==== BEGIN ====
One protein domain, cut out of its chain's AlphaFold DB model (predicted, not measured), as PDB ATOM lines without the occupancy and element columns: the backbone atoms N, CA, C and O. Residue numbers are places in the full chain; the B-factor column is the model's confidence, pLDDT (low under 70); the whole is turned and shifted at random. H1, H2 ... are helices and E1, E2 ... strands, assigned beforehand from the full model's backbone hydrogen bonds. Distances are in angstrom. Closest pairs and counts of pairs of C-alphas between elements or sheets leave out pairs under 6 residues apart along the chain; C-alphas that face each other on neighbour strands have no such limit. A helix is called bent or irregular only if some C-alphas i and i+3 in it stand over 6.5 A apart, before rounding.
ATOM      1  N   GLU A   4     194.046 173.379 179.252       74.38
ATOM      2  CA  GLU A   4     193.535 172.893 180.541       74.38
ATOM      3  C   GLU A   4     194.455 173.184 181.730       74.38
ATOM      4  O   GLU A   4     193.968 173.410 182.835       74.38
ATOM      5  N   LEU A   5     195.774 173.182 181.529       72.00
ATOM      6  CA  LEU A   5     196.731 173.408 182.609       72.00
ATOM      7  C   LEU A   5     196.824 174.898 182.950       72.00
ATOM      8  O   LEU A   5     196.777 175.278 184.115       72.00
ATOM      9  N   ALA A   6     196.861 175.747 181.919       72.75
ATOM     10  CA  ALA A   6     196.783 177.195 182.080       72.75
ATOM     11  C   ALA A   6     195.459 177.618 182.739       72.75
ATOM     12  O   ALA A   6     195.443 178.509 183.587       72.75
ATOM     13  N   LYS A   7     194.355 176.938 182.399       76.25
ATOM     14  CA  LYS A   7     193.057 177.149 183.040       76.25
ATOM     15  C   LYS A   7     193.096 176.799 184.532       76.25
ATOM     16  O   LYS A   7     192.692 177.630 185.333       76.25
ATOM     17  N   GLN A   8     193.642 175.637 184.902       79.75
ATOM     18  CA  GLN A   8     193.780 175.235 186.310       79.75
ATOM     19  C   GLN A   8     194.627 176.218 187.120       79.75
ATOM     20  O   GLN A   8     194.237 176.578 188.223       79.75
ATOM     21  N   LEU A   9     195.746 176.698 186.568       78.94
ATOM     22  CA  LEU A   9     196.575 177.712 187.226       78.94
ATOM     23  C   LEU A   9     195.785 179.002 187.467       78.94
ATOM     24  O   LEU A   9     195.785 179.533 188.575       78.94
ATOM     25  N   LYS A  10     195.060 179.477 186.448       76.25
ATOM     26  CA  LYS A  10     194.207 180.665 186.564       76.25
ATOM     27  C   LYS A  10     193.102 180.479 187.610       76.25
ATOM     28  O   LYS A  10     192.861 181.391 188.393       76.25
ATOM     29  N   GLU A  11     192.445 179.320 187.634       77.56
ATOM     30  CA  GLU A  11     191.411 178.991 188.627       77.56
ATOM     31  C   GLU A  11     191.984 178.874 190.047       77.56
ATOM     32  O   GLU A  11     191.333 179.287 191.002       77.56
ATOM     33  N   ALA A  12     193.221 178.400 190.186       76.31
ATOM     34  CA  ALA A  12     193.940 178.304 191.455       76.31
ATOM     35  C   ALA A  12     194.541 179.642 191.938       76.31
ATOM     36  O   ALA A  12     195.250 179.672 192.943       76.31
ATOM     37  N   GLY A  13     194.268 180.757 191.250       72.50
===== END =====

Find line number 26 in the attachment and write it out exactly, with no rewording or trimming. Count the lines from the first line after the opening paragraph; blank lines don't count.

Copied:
ATOM     26  CA  LYS A  10     194.207 180.665 186.564       76.25